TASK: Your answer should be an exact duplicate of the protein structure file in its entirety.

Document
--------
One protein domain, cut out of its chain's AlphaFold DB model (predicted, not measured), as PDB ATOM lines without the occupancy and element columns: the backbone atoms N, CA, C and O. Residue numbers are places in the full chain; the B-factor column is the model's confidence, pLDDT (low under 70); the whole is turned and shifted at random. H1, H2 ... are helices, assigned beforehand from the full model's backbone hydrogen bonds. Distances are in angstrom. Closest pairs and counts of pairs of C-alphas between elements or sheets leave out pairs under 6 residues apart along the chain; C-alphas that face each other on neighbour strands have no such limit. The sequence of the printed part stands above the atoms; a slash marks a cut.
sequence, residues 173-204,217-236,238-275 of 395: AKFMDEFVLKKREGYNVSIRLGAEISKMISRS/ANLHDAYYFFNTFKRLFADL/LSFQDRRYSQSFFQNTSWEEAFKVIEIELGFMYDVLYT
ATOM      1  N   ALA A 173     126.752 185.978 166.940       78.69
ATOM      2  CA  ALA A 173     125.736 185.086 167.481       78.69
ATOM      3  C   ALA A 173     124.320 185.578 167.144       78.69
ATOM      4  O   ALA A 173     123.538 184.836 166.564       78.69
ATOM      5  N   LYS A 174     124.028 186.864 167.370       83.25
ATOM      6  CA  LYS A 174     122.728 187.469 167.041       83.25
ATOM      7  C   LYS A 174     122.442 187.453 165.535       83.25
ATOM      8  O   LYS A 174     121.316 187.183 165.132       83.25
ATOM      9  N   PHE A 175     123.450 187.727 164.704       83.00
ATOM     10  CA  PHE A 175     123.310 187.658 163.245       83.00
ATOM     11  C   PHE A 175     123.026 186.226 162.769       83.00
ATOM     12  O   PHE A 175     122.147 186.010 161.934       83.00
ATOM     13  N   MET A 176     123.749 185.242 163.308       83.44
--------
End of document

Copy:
One protein domain, cut out of its chain's AlphaFold DB model (predicted, not measured), as PDB ATOM lines without the occupancy and element columns: the backbone atoms N, CA, C and O. Residue numbers are places in the full chain; the B-factor column is the model's confidence, pLDDT (low under 70); the whole is turned and shifted at random. H1, H2 ... are helices, assigned beforehand from the full model's backbone hydrogen bonds. Distances are in angstrom. Closest pairs and counts of pairs of C-alphas between elements or sheets leave out pairs under 6 residues apart along the chain; C-alphas that face each other on neighbour strands have no such limit. The sequence of the printed part stands above the atoms; a slash marks a cut.
sequence, residues 173-204,217-236,238-275 of 395: AKFMDEFVLKKREGYNVSIRLGAEISKMISRS/ANLHDAYYFFNTFKRLFADL/LSFQDRRYSQSFFQNTSWEEAFKVIEIELGFMYDVLYT
ATOM      1  N   ALA A 173     126.752 185.978 166.940       78.69
ATOM      2  CA  ALA A 173     125.736 185.086 167.481       78.69
ATOM      3  C   ALA A 173     124.320 185.578 167.144       78.69
ATOM      4  O   ALA A 173     123.538 184.836 166.564       78.69
ATOM      5  N   LYS A 174     124.028 186.864 167.370       83.25
ATOM      6  CA  LYS A 174     122.728 187.469 167.041       83.25
ATOM      7  C   LYS A 174     122.442 187.453 165.535       83.25
ATOM      8  O   LYS A 174     121.316 187.183 165.132       83.25
ATOM      9  N   PHE A 175     123.450 187.727 164.704       83.00
ATOM     10  CA  PHE A 175     123.310 187.658 163.245       83.00
ATOM     11  C   PHE A 175     123.026 186.226 162.769       83.00
ATOM     12  O   PHE A 175     122.147 186.010 161.934       83.00
ATOM     13  N   MET A 176     123.749 185.242 163.308       83.44